2nd: Cut the carrot and red pepper into batons.  Roll the cabbage leaves and slice into strips.  Tear the cooked chicken breast into mouth sized pieces.   Cut the mint, basil and coriander.

Thai Basil v Italian Basil
Thai basil has an aniseed, almost liquorice, flavour to it whereas, Italian (Mediterranean basil) is sweet.  Both are incredibly fragrant.
If you can’t find Thai basil which is generally difficult to source outside of Asia, just use a combination of Italian basil and mint.

3rd: Pour boiling water over the vermicelli noodles and allow to rehydrate for 2/3mins.  Drain and rinse in cold water.  Drain and shake off excess water.

4th: In a large bowl mix all the ingredients together and add a splash of the sauce.  Toss together.  Add more sauce and lime juice to taste and drizzle with sesame oil (optional) and top with roasted peanuts.

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Serve heaped on a large plate in the centre of the table for everyone to serve themselves as part of a main course or make it small enough as a light lunch for one – the ingredients can be doubled up and changed to suit what you’ve got in the fridge.  During the summer I tend to have carrots and cabbage knocking about in the fridge to make coleslaw and I’ve always got red peppers in my deep freeze.  Remember to use veg that you can eat raw as you need it to be fresh and crunchy to work in this dish. I used nuggets of palm sugar brought back from Cambodia but regular granulated sugar works just as well.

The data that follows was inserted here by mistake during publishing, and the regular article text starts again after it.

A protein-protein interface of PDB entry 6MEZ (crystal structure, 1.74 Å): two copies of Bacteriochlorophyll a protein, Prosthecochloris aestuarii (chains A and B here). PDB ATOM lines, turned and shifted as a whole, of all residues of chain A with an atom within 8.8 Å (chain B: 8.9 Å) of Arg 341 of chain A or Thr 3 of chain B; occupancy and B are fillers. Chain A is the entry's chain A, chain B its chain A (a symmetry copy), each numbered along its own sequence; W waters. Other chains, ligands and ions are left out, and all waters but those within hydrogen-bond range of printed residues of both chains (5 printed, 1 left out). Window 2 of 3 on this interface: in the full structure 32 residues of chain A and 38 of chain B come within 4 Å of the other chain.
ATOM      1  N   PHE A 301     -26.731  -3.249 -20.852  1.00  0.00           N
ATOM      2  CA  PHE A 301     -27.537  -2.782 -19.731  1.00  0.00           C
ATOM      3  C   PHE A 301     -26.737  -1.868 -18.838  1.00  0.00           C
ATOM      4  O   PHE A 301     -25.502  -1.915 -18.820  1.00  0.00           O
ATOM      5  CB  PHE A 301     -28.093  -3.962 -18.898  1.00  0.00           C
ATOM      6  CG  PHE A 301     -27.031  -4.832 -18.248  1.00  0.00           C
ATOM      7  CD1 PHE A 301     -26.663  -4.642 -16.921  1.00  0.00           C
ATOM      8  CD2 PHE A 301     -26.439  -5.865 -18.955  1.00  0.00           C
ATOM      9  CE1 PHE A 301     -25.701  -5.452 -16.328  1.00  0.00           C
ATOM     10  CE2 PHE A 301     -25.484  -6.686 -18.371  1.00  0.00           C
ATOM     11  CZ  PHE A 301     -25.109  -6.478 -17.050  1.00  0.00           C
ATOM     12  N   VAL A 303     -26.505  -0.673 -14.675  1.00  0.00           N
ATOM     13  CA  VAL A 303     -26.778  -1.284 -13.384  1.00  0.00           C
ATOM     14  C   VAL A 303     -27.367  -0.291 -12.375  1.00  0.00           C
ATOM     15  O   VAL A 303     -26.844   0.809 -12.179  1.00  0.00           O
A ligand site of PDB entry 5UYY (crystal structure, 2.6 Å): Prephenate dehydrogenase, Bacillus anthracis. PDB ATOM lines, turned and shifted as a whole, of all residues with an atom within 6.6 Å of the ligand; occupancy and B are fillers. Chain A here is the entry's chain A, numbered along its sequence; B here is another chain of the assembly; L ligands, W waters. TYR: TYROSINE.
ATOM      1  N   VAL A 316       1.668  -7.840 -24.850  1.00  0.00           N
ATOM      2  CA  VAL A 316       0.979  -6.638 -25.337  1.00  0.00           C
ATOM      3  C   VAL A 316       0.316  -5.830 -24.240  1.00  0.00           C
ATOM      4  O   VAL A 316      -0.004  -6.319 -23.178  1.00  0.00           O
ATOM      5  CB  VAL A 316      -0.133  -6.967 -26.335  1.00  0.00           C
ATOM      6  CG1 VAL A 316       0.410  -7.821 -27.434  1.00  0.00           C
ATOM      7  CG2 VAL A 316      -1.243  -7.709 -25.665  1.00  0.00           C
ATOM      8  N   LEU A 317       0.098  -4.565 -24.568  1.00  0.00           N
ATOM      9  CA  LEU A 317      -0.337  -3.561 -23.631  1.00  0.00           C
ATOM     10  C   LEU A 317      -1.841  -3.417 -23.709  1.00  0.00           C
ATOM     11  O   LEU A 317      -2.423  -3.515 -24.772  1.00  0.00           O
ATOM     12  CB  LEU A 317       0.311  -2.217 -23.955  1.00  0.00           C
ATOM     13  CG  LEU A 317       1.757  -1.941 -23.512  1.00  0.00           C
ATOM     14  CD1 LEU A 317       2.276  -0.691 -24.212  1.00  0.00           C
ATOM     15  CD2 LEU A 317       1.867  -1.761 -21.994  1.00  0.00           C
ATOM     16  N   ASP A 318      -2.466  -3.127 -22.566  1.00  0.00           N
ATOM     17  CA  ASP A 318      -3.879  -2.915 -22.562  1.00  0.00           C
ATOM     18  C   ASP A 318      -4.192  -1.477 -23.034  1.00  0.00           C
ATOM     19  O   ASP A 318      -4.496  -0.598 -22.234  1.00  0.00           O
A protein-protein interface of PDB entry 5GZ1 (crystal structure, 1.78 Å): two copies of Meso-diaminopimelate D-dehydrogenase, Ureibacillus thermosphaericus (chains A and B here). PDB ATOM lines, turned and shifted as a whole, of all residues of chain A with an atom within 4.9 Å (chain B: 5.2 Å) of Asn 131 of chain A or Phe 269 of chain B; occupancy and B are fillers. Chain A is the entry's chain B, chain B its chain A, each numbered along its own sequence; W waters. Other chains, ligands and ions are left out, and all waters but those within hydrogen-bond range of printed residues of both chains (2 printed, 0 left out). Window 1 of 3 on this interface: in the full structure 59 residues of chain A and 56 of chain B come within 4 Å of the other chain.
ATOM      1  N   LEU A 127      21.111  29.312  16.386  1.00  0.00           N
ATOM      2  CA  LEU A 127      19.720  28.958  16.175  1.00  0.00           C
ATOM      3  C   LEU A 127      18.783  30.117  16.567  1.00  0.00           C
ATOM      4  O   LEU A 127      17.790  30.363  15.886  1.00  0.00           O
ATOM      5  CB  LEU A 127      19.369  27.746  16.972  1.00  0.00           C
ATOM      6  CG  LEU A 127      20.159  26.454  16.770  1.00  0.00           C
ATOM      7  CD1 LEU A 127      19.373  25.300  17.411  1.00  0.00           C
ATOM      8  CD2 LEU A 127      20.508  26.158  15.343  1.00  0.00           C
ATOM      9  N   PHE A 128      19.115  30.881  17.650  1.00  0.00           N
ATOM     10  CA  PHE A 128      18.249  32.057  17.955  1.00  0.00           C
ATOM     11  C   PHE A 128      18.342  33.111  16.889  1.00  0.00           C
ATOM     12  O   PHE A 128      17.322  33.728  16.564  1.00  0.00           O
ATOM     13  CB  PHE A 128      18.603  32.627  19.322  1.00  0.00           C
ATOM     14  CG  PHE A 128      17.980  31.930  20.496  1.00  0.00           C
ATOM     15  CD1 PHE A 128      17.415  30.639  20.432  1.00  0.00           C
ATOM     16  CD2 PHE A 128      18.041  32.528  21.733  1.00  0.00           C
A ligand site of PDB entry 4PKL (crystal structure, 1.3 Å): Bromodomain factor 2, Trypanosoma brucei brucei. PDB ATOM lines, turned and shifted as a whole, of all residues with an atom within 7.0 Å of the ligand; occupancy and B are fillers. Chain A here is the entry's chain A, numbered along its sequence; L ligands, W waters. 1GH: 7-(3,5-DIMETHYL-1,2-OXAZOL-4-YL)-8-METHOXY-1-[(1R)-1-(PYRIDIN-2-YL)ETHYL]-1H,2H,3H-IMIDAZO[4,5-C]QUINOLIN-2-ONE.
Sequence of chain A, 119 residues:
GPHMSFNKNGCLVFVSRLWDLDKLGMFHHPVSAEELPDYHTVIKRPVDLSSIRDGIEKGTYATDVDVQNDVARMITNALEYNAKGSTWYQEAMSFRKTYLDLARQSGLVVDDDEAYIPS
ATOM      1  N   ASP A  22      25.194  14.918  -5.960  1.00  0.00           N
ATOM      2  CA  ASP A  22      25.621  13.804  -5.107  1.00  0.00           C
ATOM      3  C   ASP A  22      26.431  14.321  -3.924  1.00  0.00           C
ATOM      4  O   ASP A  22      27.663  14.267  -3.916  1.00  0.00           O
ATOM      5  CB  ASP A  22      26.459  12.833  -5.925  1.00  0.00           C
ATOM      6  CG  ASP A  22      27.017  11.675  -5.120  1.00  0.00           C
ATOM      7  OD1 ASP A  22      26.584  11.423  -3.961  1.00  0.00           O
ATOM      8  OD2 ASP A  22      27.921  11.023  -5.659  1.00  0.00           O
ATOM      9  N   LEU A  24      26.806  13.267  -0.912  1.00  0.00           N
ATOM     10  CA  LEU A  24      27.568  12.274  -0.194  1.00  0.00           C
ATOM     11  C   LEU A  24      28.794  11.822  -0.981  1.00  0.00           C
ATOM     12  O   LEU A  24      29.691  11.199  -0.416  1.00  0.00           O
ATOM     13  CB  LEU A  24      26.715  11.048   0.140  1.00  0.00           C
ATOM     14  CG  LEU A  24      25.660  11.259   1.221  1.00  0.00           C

The great thing about dishes like this is that you can tailor make them to suit your needs – instead of chicken add duck for a different taste, fried squid to make it a super light summer meal, tofu to keep it meat-free.  I say chilli to taste as depending on how much heat you can take will determine whether you use birds eye chillies or opt for a milder variety.  Always remember you could make this very fresh and mild and provide either birds eye chillies or tabasco sauce for those who can take a bit more heat.

Chúc ngon miêng
Bon apetite!

Having established a benchmark of food and drink at my parties a few years ago, what could I pull out of the bag to feed my 20+ guests this party round?  After all I can no longer get away with several bags of doritos and assorted dips!